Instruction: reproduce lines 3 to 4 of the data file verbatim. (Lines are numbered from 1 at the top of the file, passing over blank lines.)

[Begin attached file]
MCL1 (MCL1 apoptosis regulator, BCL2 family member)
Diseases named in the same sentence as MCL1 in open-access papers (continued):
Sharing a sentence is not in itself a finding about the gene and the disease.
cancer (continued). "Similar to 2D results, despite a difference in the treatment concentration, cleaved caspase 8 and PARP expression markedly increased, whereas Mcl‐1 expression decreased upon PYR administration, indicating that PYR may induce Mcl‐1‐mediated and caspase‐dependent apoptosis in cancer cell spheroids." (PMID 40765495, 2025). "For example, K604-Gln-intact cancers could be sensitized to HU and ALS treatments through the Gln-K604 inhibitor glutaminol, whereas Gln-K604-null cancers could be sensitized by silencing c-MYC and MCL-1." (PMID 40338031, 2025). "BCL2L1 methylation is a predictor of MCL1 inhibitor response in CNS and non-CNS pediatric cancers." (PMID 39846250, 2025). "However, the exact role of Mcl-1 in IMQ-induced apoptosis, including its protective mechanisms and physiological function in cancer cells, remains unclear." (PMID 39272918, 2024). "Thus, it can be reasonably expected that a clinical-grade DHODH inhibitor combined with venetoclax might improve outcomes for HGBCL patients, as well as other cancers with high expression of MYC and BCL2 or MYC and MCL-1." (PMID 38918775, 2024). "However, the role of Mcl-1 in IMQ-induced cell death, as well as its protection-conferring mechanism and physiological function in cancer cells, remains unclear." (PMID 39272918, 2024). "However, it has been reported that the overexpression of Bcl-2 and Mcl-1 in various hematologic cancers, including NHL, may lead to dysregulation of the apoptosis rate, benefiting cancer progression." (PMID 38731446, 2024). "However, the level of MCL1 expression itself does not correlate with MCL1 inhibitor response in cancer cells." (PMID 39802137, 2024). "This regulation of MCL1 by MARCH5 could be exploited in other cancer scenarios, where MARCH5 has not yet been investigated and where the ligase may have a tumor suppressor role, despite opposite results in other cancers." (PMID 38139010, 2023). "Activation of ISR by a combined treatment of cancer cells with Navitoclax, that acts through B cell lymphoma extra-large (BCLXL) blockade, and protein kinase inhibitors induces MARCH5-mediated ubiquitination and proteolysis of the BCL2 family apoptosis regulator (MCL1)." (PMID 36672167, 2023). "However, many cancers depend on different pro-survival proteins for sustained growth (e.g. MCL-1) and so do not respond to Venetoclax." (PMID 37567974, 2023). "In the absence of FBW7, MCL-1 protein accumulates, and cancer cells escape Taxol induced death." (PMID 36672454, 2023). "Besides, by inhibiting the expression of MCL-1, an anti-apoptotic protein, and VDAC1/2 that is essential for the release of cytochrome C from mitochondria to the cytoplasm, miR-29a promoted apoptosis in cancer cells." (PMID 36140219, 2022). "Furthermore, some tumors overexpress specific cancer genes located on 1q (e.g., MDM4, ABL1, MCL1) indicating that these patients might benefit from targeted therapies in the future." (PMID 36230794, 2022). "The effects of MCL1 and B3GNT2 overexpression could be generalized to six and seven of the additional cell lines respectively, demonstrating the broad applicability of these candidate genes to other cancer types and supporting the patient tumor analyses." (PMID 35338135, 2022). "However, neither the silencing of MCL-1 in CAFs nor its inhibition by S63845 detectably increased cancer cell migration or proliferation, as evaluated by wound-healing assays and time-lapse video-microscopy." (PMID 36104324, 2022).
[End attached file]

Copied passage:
Sharing a sentence is not in itself a finding about the gene and the disease.
cancer (continued). "Similar to 2D results, despite a difference in the treatment concentration, cleaved caspase 8 and PARP expression markedly increased, whereas Mcl‐1 expression decreased upon PYR administration, indicating that PYR may induce Mcl‐1‐mediated and caspase‐dependent apoptosis in cancer cell spheroids." (PMID 40765495, 2025). "For example, K604-Gln-intact cancers could be sensitized to HU and ALS treatments through the Gln-K604 inhibitor glutaminol, whereas Gln-K604-null cancers could be sensitized by silencing c-MYC and MCL-1." (PMID 40338031, 2025). "BCL2L1 methylation is a predictor of MCL1 inhibitor response in CNS and non-CNS pediatric cancers." (PMID 39846250, 2025). "However, the exact role of Mcl-1 in IMQ-induced apoptosis, including its protective mechanisms and physiological function in cancer cells, remains unclear." (PMID 39272918, 2024). "Thus, it can be reasonably expected that a clinical-grade DHODH inhibitor combined with venetoclax might improve outcomes for HGBCL patients, as well as other cancers with high expression of MYC and BCL2 or MYC and MCL-1." (PMID 38918775, 2024). "However, the role of Mcl-1 in IMQ-induced cell death, as well as its protection-conferring mechanism and physiological function in cancer cells, remains unclear." (PMID 39272918, 2024). "However, it has been reported that the overexpression of Bcl-2 and Mcl-1 in various hematologic cancers, including NHL, may lead to dysregulation of the apoptosis rate, benefiting cancer progression." (PMID 38731446, 2024). "However, the level of MCL1 expression itself does not correlate with MCL1 inhibitor response in cancer cells." (PMID 39802137, 2024). "This regulation of MCL1 by MARCH5 could be exploited in other cancer scenarios, where MARCH5 has not yet been investigated and where the ligase may have a tumor suppressor role, despite opposite results in other cancers." (PMID 38139010, 2023). "Activation of ISR by a combined treatment of cancer cells with Navitoclax, that acts through B cell lymphoma extra-large (BCLXL) blockade, and protein kinase inhibitors induces MARCH5-mediated ubiquitination and proteolysis of the BCL2 family apoptosis regulator (MCL1)." (PMID 36672167, 2023). "However, many cancers depend on different pro-survival proteins for sustained growth (e.g. MCL-1) and so do not respond to Venetoclax." (PMID 37567974, 2023). "In the absence of FBW7, MCL-1 protein accumulates, and cancer cells escape Taxol induced death." (PMID 36672454, 2023). "Besides, by inhibiting the expression of MCL-1, an anti-apoptotic protein, and VDAC1/2 that is essential for the release of cytochrome C from mitochondria to the cytoplasm, miR-29a promoted apoptosis in cancer cells." (PMID 36140219, 2022). "Furthermore, some tumors overexpress specific cancer genes located on 1q (e.g., MDM4, ABL1, MCL1) indicating that these patients might benefit from targeted therapies in the future." (PMID 36230794, 2022). "The effects of MCL1 and B3GNT2 overexpression could be generalized to six and seven of the additional cell lines respectively, demonstrating the broad applicability of these candidate genes to other cancer types and supporting the patient tumor analyses." (PMID 35338135, 2022). "However, neither the silencing of MCL-1 in CAFs nor its inhibition by S63845 detectably increased cancer cell migration or proliferation, as evaluated by wound-healing assays and time-lapse video-microscopy." (PMID 36104324, 2022).